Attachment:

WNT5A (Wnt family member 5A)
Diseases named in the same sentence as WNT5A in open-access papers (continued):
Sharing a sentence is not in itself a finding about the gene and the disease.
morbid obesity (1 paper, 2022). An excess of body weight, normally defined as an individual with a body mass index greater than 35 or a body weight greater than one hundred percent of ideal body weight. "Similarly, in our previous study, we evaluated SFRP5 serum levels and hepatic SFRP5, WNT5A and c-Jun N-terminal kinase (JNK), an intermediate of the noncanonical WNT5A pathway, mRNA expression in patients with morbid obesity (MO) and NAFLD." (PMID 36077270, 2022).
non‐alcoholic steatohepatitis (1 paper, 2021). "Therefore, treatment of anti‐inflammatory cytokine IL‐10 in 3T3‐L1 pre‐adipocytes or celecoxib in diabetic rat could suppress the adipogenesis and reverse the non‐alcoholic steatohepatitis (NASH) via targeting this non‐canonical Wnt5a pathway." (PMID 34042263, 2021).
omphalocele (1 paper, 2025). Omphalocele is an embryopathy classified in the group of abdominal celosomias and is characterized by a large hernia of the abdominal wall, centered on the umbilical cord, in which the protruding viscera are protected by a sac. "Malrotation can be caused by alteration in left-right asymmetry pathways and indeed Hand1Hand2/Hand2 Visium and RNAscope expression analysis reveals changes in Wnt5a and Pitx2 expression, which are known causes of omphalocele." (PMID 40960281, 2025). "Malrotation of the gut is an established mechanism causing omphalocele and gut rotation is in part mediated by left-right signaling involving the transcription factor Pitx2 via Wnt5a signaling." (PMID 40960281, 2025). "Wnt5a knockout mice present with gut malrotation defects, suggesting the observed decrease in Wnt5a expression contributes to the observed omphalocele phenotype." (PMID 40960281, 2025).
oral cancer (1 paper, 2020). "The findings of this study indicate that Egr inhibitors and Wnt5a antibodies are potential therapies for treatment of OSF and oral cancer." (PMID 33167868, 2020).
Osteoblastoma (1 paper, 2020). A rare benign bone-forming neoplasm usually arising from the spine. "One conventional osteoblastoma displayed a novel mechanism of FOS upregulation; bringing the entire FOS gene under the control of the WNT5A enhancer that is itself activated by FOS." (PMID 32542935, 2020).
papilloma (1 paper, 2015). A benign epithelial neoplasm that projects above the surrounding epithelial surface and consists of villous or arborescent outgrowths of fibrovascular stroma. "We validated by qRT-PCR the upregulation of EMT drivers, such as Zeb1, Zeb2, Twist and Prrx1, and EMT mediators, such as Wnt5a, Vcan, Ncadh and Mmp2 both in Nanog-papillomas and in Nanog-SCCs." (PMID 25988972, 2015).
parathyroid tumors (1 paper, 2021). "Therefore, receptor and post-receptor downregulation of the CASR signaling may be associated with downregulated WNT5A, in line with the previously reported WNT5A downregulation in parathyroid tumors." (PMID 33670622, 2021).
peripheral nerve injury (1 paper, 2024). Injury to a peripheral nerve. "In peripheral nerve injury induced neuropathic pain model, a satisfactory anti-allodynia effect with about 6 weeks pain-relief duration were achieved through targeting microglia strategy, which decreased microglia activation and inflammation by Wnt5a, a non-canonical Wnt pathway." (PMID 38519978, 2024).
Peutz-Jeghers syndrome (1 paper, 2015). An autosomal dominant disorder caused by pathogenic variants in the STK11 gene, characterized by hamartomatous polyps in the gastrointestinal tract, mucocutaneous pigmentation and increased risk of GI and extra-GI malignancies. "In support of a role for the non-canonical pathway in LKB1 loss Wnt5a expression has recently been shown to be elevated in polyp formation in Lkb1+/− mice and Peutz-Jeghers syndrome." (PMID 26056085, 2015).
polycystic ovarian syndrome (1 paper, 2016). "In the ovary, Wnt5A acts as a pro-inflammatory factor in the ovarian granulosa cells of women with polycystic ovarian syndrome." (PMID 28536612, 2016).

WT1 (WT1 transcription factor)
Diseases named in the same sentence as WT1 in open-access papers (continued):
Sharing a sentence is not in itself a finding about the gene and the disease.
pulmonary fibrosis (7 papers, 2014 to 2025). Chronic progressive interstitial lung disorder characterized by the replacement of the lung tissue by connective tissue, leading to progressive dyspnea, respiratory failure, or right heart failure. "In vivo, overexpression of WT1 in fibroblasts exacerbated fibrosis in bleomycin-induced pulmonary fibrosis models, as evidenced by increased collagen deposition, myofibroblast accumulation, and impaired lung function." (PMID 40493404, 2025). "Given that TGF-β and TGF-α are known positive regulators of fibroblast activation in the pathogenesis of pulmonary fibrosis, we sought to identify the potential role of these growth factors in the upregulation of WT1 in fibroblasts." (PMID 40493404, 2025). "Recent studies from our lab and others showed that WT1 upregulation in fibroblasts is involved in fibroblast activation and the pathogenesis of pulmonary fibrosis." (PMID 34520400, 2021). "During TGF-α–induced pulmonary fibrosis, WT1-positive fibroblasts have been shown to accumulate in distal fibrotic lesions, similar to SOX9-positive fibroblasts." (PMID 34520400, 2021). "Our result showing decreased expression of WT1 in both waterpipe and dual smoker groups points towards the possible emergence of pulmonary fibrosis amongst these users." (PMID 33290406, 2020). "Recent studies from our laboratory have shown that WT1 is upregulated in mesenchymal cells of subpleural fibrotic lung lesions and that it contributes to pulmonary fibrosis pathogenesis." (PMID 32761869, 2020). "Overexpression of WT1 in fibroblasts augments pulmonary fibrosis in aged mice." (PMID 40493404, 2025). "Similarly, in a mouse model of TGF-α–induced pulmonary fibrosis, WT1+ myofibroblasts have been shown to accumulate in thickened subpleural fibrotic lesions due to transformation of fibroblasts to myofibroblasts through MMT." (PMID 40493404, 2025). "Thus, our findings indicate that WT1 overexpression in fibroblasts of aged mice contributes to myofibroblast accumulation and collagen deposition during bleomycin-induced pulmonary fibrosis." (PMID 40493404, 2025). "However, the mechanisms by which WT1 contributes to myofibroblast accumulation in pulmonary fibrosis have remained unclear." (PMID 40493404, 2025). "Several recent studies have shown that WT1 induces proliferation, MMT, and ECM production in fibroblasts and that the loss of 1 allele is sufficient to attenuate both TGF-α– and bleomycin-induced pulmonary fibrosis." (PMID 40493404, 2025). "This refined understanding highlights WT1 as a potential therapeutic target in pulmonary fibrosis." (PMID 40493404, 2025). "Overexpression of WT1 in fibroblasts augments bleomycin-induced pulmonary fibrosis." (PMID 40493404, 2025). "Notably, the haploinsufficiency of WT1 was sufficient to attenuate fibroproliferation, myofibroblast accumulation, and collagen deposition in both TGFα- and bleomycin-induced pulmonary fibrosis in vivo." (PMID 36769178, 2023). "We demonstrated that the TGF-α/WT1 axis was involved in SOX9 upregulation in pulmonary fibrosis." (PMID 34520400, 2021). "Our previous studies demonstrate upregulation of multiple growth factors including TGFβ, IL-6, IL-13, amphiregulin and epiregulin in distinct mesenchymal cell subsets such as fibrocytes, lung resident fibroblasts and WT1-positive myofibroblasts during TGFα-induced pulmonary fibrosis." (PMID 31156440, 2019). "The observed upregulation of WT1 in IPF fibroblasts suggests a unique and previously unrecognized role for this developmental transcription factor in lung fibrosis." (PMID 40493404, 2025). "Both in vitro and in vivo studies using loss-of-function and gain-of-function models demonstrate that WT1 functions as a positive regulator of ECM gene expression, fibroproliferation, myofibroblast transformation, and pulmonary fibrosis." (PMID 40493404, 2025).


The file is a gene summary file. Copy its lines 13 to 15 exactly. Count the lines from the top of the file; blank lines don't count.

polycystic ovarian syndrome (1 paper, 2016). "In the ovary, Wnt5A acts as a pro-inflammatory factor in the ovarian granulosa cells of women with polycystic ovarian syndrome." (PMID 28536612, 2016).

WT1 (WT1 transcription factor)
Diseases named in the same sentence as WT1 in open-access papers (continued):